Good Cause: Generation Rwanda

Generation Rwanda

I spoke with Michelle Hamilton about Generation Rwanda, another great cause I wanted to highlight. More information is available online at www.generationrwanda.org, their Facebook page or follow them on Twitter.

What is Generation Rwanda?

Generation Rwanda, Inc. is dedicated to helping orphans and other socially vulnerable young people in Rwanda pursue a university education and ultimately become leaders in driving economic development and social reconciliation. The Generation Rwanda scholarship provides holistic support – including tuition, housing, healthcare and a range of supplemental training programs – to ensure that its students are prepared to excel.

Generation Rwanda was founded in 2004, and its focus on university education is unique in the region. Most international support for Rwandan education is directed toward primary and secondary schools, with little attention paid to increasing the availability of post-secondary education. University access is particularly difficult for women and poor students – two groups that have been historically underrepresented in Rwandan higher education.

Generation Rwanda aims to transform the pool of intellectual capital in Rwanda by dramatically increasing the number of university graduates and enhancing the social and gender diversity of the university population. The students we support have overcome extremely challenging obstacles on their paths to a university education, but would be unable to continue their studies without the financial support and other services that Generation Rwanda provides. These students attend leading universities across Rwanda and specialize in disciplines including business, health, law and engineering. Currently, Generation Rwanda supports 120 motivated and talented students.

What is the history of the organization?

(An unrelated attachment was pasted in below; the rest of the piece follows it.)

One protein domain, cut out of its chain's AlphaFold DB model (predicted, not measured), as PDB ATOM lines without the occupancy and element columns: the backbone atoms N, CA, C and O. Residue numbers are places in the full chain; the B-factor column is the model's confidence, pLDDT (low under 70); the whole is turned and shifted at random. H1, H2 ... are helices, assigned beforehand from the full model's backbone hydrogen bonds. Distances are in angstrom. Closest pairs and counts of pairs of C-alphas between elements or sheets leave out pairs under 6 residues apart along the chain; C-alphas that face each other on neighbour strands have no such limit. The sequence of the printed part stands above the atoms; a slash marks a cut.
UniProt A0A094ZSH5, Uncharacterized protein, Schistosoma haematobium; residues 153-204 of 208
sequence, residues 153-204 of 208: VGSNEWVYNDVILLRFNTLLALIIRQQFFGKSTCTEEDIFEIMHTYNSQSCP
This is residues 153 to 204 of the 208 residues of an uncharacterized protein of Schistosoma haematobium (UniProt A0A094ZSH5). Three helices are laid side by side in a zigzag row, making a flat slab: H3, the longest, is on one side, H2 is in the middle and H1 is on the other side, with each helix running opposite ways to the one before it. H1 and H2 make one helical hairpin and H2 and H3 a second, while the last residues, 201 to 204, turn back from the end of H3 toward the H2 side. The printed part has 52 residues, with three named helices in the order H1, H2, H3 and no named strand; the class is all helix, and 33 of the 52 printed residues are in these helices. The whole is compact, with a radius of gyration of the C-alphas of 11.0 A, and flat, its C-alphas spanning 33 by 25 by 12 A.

Dai Ellis and Oliver Rothschild started Generation Rwanda –originally called Orphans of Rwanda, Inc. – in 2004 after spending time in Rwanda working on public health and development initiatives. While in the country, they discussed with orphanages (specifically Gisimba Memorial Center in Nyamirambo) about the greatest need for orphans and vulnerable students in Rwanda. Through these conversations, they learned that providing a university degree would be the best ticket to a brighter future and helping young people shift the trajectory of their life and ultimately assist in the development of the county by building leaders. With that in mind, they started a university scholarship organization aimed at giving talented orphans and other socially vulnerable young people access to higher education.

Who does Generation Rwanda help?

We support highly motivated orphans and socially vulnerable students from around the country.

Are there any success stories you’d like to share?

Absolutely. One of the most recent interesting stories comes from a 2011 graduate from NUR, Pascaline Umulisa. This December, she’ll graduate from the National University of Rwanda with a Bachelors of Arts in Journalism & Communications. Pascaline has just returned from a State Department funded trip to the US as a representative with the World Association of Girl Guides and Girl Scouts (WAGGGS).